EuLA (2013). The 2015 International Climate Change Agreement – Shaping international climate policy beyond 2020
EuLA supports the Commission in its efforts to reach an international climate agreement that aims at creating a global level playing field for companies and that contributes to avoiding carbon leakage.
An international climate agreement can however only be effective if it contains legally binding reduction targets, and results in equivalent CO2 reductions (as measured by a sector’s marginal abatement cost).
Abatement costs will be largely influenced by the availability and cost of a low carbon fuel mix. Current gas prices in the US are for example 3 to 4 times lower than the prices that are paid by European producers. These price differences have to be taken into account when evaluating the efforts made by other countries.
EuLA has the impression that the Commission mainly focusses on the efforts made by large economies or upcoming economic powers. Up till today however most lime products are not transported over long distances. This means that the lime industry’s main competitors are located in the EU’s immediate neighbourhood (Turkey, Northern Africa, Ukraine, Russia, etc.). In order to foster a level playing field, the Commission should especially pay attention to the efforts made by those countries surrounding the EU-27.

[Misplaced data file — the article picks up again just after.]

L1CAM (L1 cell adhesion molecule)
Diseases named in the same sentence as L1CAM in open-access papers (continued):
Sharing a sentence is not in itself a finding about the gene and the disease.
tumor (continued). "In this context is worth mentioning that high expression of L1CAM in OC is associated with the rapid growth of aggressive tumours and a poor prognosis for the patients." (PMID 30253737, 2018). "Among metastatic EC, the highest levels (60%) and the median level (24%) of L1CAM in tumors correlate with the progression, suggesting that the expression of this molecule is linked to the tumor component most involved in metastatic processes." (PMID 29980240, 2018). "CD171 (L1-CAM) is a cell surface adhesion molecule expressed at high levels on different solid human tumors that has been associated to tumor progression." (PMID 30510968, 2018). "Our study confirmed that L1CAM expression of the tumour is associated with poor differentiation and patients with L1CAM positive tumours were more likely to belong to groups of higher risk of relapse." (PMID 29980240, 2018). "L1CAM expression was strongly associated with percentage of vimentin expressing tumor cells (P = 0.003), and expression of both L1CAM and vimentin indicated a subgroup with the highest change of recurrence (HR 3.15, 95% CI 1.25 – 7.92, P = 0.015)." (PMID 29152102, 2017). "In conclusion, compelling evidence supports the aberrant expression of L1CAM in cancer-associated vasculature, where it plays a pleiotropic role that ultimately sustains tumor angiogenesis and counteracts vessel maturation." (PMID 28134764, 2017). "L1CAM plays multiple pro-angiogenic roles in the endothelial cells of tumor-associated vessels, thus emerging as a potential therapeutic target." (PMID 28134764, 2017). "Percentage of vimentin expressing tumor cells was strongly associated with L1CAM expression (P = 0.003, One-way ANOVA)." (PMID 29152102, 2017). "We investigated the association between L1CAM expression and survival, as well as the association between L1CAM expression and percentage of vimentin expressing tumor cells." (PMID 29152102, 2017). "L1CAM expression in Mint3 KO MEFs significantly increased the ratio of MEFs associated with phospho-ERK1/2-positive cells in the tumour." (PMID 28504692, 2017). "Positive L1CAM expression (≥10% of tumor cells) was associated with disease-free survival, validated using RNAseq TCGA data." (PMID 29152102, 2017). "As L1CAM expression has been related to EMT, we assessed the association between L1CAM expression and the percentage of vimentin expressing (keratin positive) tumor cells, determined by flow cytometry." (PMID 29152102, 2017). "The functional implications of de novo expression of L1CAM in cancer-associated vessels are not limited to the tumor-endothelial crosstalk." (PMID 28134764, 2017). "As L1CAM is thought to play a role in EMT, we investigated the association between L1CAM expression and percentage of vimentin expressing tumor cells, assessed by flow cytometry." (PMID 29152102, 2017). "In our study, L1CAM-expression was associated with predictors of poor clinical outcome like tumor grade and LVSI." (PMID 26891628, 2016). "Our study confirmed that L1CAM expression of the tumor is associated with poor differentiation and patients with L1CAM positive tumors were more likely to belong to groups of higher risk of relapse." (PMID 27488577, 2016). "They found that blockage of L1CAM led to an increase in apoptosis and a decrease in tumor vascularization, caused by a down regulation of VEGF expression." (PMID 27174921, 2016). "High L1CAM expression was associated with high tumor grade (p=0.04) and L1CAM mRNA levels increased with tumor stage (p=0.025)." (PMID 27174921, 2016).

The EU should also consider integrating “energy” and “climate” requirements in any international agreements with its trade partners. “Energy and climate” clauses should for example be part of any Free Trade Agreement, especially if the trading partner in question has not assumed any carbon reduction commitments – or has access to a relatively cheap low-carbon fuel mix. “Climate and energy” targets could also be further promoted by means of the EU Neighborhood policy.